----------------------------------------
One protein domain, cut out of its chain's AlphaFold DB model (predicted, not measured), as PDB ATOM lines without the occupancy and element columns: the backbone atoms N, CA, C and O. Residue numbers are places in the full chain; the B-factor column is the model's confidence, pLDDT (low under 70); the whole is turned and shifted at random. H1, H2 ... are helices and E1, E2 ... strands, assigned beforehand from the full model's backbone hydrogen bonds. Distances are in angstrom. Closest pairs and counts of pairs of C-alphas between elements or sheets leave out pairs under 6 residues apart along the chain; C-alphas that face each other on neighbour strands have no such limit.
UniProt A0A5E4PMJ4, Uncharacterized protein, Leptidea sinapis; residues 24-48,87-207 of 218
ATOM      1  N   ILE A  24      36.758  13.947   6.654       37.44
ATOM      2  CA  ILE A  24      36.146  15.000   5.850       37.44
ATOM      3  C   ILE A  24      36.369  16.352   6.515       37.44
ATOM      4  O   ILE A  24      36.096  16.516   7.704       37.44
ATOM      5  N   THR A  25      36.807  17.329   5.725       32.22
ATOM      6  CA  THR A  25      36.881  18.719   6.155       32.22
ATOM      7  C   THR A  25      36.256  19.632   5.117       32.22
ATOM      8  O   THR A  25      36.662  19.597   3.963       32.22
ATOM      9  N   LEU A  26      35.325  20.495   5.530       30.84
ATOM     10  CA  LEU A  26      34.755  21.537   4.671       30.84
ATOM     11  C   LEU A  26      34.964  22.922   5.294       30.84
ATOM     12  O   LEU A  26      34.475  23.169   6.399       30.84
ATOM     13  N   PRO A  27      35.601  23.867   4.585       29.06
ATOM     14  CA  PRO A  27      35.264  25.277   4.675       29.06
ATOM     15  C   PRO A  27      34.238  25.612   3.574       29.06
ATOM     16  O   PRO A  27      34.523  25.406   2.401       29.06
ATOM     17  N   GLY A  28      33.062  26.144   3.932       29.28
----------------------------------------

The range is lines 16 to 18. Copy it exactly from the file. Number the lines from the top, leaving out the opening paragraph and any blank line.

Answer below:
ATOM     15  C   PRO A  27      34.238  25.612   3.574       29.06
ATOM     16  O   PRO A  27      34.523  25.406   2.401       29.06
ATOM     17  N   GLY A  28      33.062  26.144   3.932       29.28